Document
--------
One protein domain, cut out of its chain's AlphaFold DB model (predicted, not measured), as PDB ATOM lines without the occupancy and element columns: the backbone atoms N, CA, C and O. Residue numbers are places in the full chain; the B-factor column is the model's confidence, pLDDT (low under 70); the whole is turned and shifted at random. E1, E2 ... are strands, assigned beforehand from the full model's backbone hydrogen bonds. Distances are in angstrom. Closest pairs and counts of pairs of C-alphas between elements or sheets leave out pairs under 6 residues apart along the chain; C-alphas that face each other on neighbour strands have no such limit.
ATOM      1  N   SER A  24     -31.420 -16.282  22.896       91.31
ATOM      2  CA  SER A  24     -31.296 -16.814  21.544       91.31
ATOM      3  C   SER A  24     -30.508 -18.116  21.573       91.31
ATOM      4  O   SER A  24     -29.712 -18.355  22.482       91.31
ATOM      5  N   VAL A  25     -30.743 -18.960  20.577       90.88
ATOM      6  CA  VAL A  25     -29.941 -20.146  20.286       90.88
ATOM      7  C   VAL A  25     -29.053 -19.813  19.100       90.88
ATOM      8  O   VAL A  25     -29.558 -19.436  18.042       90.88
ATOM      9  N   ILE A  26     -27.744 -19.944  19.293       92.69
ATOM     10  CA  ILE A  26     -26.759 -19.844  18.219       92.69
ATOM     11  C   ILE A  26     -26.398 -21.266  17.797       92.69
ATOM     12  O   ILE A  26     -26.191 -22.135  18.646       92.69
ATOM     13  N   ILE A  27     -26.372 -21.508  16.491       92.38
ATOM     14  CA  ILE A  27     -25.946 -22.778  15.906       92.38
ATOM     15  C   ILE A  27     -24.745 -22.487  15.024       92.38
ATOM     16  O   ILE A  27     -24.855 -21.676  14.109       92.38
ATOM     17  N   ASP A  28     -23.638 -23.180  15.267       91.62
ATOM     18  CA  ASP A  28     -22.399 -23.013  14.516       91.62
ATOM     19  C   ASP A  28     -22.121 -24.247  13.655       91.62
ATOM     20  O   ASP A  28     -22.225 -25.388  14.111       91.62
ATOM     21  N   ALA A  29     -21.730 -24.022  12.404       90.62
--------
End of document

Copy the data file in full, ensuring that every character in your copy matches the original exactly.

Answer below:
One protein domain, cut out of its chain's AlphaFold DB model (predicted, not measured), as PDB ATOM lines without the occupancy and element columns: the backbone atoms N, CA, C and O. Residue numbers are places in the full chain; the B-factor column is the model's confidence, pLDDT (low under 70); the whole is turned and shifted at random. E1, E2 ... are strands, assigned beforehand from the full model's backbone hydrogen bonds. Distances are in angstrom. Closest pairs and counts of pairs of C-alphas between elements or sheets leave out pairs under 6 residues apart along the chain; C-alphas that face each other on neighbour strands have no such limit.
ATOM      1  N   SER A  24     -31.420 -16.282  22.896       91.31
ATOM      2  CA  SER A  24     -31.296 -16.814  21.544       91.31
ATOM      3  C   SER A  24     -30.508 -18.116  21.573       91.31
ATOM      4  O   SER A  24     -29.712 -18.355  22.482       91.31
ATOM      5  N   VAL A  25     -30.743 -18.960  20.577       90.88
ATOM      6  CA  VAL A  25     -29.941 -20.146  20.286       90.88
ATOM      7  C   VAL A  25     -29.053 -19.813  19.100       90.88
ATOM      8  O   VAL A  25     -29.558 -19.436  18.042       90.88
ATOM      9  N   ILE A  26     -27.744 -19.944  19.293       92.69
ATOM     10  CA  ILE A  26     -26.759 -19.844  18.219       92.69
ATOM     11  C   ILE A  26     -26.398 -21.266  17.797       92.69
ATOM     12  O   ILE A  26     -26.191 -22.135  18.646       92.69
ATOM     13  N   ILE A  27     -26.372 -21.508  16.491       92.38
ATOM     14  CA  ILE A  27     -25.946 -22.778  15.906       92.38
ATOM     15  C   ILE A  27     -24.745 -22.487  15.024       92.38
ATOM     16  O   ILE A  27     -24.855 -21.676  14.109       92.38
ATOM     17  N   ASP A  28     -23.638 -23.180  15.267       91.62
ATOM     18  CA  ASP A  28     -22.399 -23.013  14.516       91.62
ATOM     19  C   ASP A  28     -22.121 -24.247  13.655       91.62
ATOM     20  O   ASP A  28     -22.225 -25.388  14.111       91.62
ATOM     21  N   ALA A  29     -21.730 -24.022  12.404       90.62